Morris Levy was born in New York City on August 27th, 1927. As a teenager, Levy started working in nightclubs which were controlled by the mob. In 1949, he opened Birdland, a venue that would go on to become one of the most beloved jazz clubs in the world. In 1957, he founded Roulette Records, a label that subsequently issued a number of hit records, including “Peppermint Twist” by Joey Dee and the Starliters, and “Hanky Panky” by Tommy James and the Shondells. Levy learned early on the value of music publishing, and would often add his name to songwriting credits, even though he didn’t have a hand in their creation and had no musical talent.
 
Levy credit
 
In his book, Me, the Mob, and the Music, Tommy James says Levy never paid him royalties, despite the fact he had recorded quite a few hits for Roulette. James does concede that he was given artistic freedom, which he wouldn’t have had if he’d signed with another label.
 
Hanky Panky
Tommy James and the Shondells, Morris Levy, and a Gold record for “Hanky Panky.”

A number of mafia figures were regular visitors to the Roulette building, including Gaetano “Corky” Vastola, a New Jersey gangster and one of the owners of the label. Tommy James also frequented the company’s office, observing enough to learn why Levy had a reputation for using strong-arm tactics.

It is always reported that there are five major crime families in New York—Gambino, Genovese, Colombo, Lucchese, Bonanno—and that’s mostly true. But back in the sixties, there were six families. All of the above and the Roulette family. It was not for nothing that Morris Levy was called the Godfather of the music business. People from all over the industry called him or came to him to sort out problems. If somebody from Atlantic Records or Kama Sutra found out that their records were being bootlegged, they called Morris.

It seemed like once a month Morris would grab [his associate and bodyguard] Nate McCalla and a few baseball bats, which were in his office, and take off for somewhere in New Jersey or upstate New York. It was a ritual. “KAREN,” he would yell out to his secretary, baseball bat in hand. “Call my lawyer.” And off they would go. (from Me, the Mob, and the Music)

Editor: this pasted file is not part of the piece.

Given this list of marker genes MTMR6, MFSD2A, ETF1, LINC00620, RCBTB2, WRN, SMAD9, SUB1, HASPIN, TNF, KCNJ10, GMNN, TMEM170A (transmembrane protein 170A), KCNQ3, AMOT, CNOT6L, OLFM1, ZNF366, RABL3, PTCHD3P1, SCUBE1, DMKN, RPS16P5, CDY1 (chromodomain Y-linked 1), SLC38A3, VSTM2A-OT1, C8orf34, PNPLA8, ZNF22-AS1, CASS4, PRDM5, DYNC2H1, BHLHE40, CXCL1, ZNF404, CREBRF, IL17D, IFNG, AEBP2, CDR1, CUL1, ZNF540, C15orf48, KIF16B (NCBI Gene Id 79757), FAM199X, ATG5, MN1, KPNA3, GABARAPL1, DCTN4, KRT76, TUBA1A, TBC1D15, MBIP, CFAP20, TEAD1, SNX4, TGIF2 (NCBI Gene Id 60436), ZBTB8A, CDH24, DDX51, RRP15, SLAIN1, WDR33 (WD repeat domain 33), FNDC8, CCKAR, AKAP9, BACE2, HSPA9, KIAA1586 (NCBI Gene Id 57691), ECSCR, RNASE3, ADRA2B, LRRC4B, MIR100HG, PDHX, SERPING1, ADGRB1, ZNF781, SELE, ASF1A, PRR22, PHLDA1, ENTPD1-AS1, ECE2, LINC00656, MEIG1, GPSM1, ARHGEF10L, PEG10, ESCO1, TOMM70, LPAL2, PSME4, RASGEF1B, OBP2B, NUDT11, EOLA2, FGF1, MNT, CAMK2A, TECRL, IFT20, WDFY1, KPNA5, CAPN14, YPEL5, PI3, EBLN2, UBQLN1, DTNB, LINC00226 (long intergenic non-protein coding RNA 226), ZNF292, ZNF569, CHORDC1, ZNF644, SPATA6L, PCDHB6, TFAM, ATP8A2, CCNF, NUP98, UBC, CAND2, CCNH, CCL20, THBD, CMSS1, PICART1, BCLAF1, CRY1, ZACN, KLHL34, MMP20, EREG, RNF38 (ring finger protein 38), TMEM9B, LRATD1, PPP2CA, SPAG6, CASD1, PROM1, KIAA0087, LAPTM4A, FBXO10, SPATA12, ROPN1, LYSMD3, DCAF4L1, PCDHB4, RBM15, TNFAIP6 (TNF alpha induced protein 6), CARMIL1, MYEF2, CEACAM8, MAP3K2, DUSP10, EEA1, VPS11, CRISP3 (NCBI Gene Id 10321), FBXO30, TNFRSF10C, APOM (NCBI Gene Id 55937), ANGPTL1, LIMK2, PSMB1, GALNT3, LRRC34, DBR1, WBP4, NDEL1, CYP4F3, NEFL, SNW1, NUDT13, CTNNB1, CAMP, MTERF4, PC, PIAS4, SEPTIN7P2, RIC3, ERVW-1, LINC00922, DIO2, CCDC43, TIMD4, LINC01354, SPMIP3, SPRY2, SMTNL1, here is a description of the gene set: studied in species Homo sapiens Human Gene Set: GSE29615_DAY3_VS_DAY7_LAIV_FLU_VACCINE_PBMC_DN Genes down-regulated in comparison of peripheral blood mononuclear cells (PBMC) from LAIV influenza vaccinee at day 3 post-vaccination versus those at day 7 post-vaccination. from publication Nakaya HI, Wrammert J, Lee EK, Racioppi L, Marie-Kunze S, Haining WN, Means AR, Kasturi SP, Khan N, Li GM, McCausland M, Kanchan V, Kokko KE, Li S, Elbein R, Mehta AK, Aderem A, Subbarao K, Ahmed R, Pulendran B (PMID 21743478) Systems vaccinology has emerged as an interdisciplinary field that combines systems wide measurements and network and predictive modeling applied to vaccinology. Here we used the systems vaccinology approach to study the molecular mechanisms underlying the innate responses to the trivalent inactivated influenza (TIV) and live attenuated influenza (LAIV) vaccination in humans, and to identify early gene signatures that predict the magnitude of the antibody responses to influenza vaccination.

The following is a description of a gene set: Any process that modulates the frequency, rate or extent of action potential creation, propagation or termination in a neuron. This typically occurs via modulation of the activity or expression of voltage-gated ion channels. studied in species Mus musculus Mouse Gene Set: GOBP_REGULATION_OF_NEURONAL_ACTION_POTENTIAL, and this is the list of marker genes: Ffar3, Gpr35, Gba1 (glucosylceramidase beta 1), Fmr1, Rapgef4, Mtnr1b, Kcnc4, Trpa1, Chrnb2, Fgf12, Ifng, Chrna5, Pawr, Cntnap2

Logo
 
There were a number of subsidiary labels connected to Roulette, including Tiger Lily Records. The company was incorporated in 1976, and released over 60 albums that year. Levy gathered content from seemingly anywhere he could find it, using such cast-offs as demos, outtakes and live recordings for the Tiger Lily LPs. He even reissued a handful of albums that originally came out on the Family Productions record label, which wasn’t affiliated with Roulette. The majority of the artists on Tiger Lily would be unknown to the general public. In my view, this was done, in part, to ensure a plausible deniability if the I.R.S. was to come calling. “Tax scam records” were meant to bomb, giving investors the maximum amount they could deduct on their taxes, while spending as little cash as possible. By putting your money into an artist that showed promise, a case could be made that, ‘Hey, we took a chance, but nobody bought it.’ This also meant that the label looked for artists that exhibited a certain level of talent, resulting in a number of Tiger Lily albums by obscure acts who had exceptional material.

One of the easiest (and cheapest) Tiger Lily albums to acquire is L.A. Jail, a collection of Richard Pryor stand-up recordings. There has been much speculation about whether Pryor authorized this release, and there are a couple of clues that he was, at the very least, aware of the LP’s existence.
 
L.A. Jail cover
 
In the December 24th, 1977 issue of the influential trade magazine, Billboard, there are three chart listings for Pryor noting that Tiger Lily contributed to sales of his records. This leaves little doubt that Pryor knew about the album. It also implies that L.A. Jail sold well, which is odd, considering how Tiger Lily seems to have had little interest in promoting or circulating copies of their other records.